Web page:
Dustin Poirier, Conor McGregor make weight ahead of UFC 264. With both fighters finally weighing their UFC 2, the last obstacle to the final battle between Conor McGregor and Dustin Poirier was cleared. The two men weighed 156 for the lightweight fight held in Las Vegas on Saturday.

The weigh-in procedure on Friday afternoon was a little dramatic, with the two guys weighing in individually. This was after Thursday’s Press Conference, which concluded with McGregor trying to kick Poirier during their scheduled layover. The battle for the trilogy, a significant shift after their January return, was made further hostile by McGregor.

We are approaching the last act of one of the greatest trilogies in UFC history, Dustin Poirier against Conor McGregor, where the first and second fights were quite different from each other. Still, there were also many parallels that we will discuss later in the breakdown.

I already made a breakdown for Dustin going into the second fight, where he was coming off a loss from the first one. He pretty much did a lot of what I spoke about and came out victorious because Conor is now on the losing end I’m going to spend this breakdown talking about what does Conor McGregor need to do to be victorious in the rubber match because honestly, I don’t see Dustin Poirier defying Conor.

He merely fine-tuned some of his tactics, such as being a little bit more countering than aggressive. Some of the small stuff, whereas Conor McGregor changed a lot from the first fight to the second, from a karate stance to a boxing stance to the manner, he was delivering blows. The vast majority of his strikes in the second fight were punches. In contrast, he used successful kicks to line up his punches very differently from Conor Mcgregor in the first fight. Honestly, the way he’ll evolve in the third fight is by reverting back to his past self. His boxing is excellent; his punching form his power, everything in that sense, actually is getting better.

Looking at his boxing skills in the second fight with Dustin Poirier, he is better as a boxer in MMA than he has ever been before. Still, he needs to bring back the kicks and the movement. He doesn’t necessarily need the stance, he doesn’t need the bladed sideways stance. Still, he needs to be a moving target specifically away from those leg kicks because the light kicks both landed.

Conor McGregor will face Dustin Poirier, and yes, Dustin used light kicks to great effect in the first fight. Conor had that karate stance, and he was moving around, which tells me that light kicks will be effective against Conor McGregor no matter what he tries to do unless he does something different that we’ve never seen before.

In the lightweight division, he’s been talking about knocking these guys out in the first exchange, first punch that lands, the same mindset he had when he fought at featherweight. Still, these guys are more durable, bigger, and so far, every single lightweight he’s fought hasn’t crumbled and gotten finished from some of the first punches he throws at them as the 145 pounders did.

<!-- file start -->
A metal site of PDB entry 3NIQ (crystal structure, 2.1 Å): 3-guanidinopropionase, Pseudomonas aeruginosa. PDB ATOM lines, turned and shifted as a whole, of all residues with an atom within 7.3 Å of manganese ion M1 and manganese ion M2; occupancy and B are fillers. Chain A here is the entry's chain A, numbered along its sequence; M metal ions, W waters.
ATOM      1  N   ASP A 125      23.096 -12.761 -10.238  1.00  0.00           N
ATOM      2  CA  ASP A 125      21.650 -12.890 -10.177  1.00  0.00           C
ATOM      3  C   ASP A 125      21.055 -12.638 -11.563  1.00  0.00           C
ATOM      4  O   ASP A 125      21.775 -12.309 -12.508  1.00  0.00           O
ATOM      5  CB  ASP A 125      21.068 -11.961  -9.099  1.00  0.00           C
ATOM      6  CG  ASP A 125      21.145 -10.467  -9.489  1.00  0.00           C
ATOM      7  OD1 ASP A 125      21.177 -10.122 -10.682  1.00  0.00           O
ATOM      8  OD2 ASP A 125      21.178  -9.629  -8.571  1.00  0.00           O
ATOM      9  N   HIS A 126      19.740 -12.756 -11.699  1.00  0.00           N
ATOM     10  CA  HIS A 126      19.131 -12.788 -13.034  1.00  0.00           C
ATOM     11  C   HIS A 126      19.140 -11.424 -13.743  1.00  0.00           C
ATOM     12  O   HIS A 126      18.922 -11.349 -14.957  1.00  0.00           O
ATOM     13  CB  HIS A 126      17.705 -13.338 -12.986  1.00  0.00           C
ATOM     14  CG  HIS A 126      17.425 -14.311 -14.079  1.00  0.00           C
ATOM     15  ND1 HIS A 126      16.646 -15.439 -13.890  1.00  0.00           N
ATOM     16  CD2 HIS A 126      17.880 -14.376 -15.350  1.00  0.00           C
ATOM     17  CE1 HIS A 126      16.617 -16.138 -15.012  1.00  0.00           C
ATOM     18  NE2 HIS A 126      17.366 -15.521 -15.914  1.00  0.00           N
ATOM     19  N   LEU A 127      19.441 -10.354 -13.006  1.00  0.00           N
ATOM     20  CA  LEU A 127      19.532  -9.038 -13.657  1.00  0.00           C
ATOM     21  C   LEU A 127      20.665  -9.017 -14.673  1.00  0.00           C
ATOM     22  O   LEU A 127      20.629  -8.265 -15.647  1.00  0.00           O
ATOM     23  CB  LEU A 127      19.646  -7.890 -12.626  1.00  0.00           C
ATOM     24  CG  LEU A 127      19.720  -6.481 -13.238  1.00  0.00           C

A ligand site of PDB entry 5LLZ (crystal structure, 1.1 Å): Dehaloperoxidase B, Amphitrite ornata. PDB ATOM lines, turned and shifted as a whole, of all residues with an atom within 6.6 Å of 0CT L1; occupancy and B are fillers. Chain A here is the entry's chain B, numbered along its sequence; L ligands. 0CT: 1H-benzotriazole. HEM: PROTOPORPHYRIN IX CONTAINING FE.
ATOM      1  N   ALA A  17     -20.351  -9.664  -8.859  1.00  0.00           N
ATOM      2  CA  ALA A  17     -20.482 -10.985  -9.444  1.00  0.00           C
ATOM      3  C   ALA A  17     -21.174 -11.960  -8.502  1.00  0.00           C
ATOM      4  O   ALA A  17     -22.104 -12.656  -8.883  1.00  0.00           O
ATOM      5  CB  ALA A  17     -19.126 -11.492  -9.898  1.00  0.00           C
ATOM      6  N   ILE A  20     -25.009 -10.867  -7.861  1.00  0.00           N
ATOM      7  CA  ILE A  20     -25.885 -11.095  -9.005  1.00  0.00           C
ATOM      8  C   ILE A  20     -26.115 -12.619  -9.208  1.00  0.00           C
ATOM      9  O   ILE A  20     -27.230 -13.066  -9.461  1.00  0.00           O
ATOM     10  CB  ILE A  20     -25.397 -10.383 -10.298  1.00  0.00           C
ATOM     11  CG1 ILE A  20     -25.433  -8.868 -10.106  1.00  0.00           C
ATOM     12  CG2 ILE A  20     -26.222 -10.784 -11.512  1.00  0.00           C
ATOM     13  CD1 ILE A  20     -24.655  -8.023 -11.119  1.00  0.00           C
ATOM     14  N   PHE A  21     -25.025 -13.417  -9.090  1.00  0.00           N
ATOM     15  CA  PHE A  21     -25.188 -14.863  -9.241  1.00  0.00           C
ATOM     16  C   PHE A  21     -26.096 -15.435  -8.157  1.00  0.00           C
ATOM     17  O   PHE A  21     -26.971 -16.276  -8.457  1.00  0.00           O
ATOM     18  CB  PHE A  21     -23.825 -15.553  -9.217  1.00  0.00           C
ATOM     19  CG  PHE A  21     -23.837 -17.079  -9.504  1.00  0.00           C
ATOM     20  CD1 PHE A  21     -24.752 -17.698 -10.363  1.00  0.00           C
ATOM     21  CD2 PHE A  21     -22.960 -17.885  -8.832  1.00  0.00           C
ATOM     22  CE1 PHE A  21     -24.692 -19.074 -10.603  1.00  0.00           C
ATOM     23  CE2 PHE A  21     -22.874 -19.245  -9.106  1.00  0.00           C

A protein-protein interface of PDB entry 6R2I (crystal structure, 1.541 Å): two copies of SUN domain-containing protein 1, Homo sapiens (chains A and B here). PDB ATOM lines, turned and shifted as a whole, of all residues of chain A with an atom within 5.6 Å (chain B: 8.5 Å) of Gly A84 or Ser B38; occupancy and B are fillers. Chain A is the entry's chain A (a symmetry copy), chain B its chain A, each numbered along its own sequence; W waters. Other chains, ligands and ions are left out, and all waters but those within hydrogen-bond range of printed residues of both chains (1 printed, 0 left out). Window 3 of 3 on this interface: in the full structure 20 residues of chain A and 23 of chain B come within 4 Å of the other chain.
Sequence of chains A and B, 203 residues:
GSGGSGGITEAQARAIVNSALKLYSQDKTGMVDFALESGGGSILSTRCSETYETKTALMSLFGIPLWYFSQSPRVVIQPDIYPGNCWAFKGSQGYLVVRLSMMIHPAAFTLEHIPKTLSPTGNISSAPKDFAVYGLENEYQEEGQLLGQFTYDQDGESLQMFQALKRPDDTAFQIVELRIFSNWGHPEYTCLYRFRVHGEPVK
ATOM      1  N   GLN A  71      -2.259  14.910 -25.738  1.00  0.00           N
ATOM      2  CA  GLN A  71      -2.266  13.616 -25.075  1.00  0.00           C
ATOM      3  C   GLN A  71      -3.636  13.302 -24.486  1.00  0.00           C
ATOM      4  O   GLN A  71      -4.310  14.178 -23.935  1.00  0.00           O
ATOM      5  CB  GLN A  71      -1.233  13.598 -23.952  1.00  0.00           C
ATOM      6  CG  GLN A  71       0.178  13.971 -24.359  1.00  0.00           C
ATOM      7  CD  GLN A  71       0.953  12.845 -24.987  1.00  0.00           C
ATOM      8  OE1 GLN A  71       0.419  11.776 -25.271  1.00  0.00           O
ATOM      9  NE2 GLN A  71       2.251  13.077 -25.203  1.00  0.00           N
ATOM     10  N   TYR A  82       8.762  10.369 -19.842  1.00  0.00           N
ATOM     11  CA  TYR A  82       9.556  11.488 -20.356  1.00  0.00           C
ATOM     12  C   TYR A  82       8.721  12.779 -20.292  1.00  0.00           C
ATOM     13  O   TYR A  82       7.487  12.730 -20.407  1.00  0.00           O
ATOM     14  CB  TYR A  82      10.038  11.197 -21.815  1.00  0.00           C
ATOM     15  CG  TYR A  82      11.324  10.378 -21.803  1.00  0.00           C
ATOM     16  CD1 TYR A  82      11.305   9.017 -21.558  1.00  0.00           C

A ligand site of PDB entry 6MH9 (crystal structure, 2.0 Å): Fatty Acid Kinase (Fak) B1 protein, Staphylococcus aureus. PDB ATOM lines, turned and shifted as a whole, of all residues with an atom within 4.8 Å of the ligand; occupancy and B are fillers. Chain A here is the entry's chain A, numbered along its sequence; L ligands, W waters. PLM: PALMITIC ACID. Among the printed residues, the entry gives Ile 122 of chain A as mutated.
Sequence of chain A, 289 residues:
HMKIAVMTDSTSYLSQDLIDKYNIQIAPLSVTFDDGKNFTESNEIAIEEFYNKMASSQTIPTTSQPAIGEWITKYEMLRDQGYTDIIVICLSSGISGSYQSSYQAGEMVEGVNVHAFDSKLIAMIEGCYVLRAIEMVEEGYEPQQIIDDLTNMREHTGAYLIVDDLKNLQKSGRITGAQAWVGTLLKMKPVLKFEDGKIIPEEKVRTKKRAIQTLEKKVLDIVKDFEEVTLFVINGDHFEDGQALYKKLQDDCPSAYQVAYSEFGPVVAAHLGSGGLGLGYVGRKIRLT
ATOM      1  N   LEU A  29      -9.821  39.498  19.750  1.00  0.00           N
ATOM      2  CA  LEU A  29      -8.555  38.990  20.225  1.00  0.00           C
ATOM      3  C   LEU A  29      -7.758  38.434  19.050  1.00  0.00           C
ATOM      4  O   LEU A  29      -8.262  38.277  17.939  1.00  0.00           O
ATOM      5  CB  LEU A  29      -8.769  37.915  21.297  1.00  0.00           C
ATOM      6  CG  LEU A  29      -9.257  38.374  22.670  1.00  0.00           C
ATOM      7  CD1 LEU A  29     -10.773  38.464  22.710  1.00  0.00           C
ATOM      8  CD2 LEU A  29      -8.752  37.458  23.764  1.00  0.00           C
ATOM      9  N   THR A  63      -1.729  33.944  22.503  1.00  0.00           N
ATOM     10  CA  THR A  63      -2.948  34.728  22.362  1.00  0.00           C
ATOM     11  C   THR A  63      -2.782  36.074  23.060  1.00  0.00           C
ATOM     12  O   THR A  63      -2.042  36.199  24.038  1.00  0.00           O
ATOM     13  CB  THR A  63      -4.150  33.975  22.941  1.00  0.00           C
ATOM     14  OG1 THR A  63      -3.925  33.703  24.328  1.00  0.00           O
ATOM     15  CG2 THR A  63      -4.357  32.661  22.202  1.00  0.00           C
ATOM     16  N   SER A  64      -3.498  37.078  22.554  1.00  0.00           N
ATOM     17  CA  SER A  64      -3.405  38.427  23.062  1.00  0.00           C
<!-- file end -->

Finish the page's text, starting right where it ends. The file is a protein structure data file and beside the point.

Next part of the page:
Why does Conor need to throw kicks in this fight specifically more than ever before his kicks are generally very very powerful I think he’s falling in love with his punches rather than his kicks and there’s a huge possibility his kicks might be more effective in some of these fights than his punches are but generally speaking here these guys aren’t going away the way like his previous fights.

There is a wonderful example in the Nate Diaz rematch. Conor thought he’d knock out Nate Diaz in the first fight by just rushing forward and bulldozing through him, but it didn’t work, so he came into the second fight saying, “I’m expecting this to go; five rounds because I know how tough this guy is.” What happened in that fight was that Conor dropped him three times and hurt him many more times, and that’s probably how Conor will have to approach Dustin Poirier.

I believe Conor should control the space around Dustin Poirier’s right side, left side, and in front of him because, in the second fight, he had a difficult time controlling the space, and thus, the play was able to move a little bit better. Dustin also pushed Conor back; when he was pressured, Conor tried to control the space using his boxing rather than his kicks. Conor had this control in the first fight, and with those long-range kicks, Conor managed Dustin’s movement such that he didn’t want to stay on the centerline.

Conor will intercept him with a spinning heel kick. If Dustin wants to move out to his own right. Conor will block him with a left roundhouse, and as I said before, these kicks have tremendous power. You’ve probably seen Conor posting a bunch of training videos of him kicking the bag, and his kicks are looking extremely powerful. He’s lunging into these kicks, and I think he probably will show us some examples on the fight night.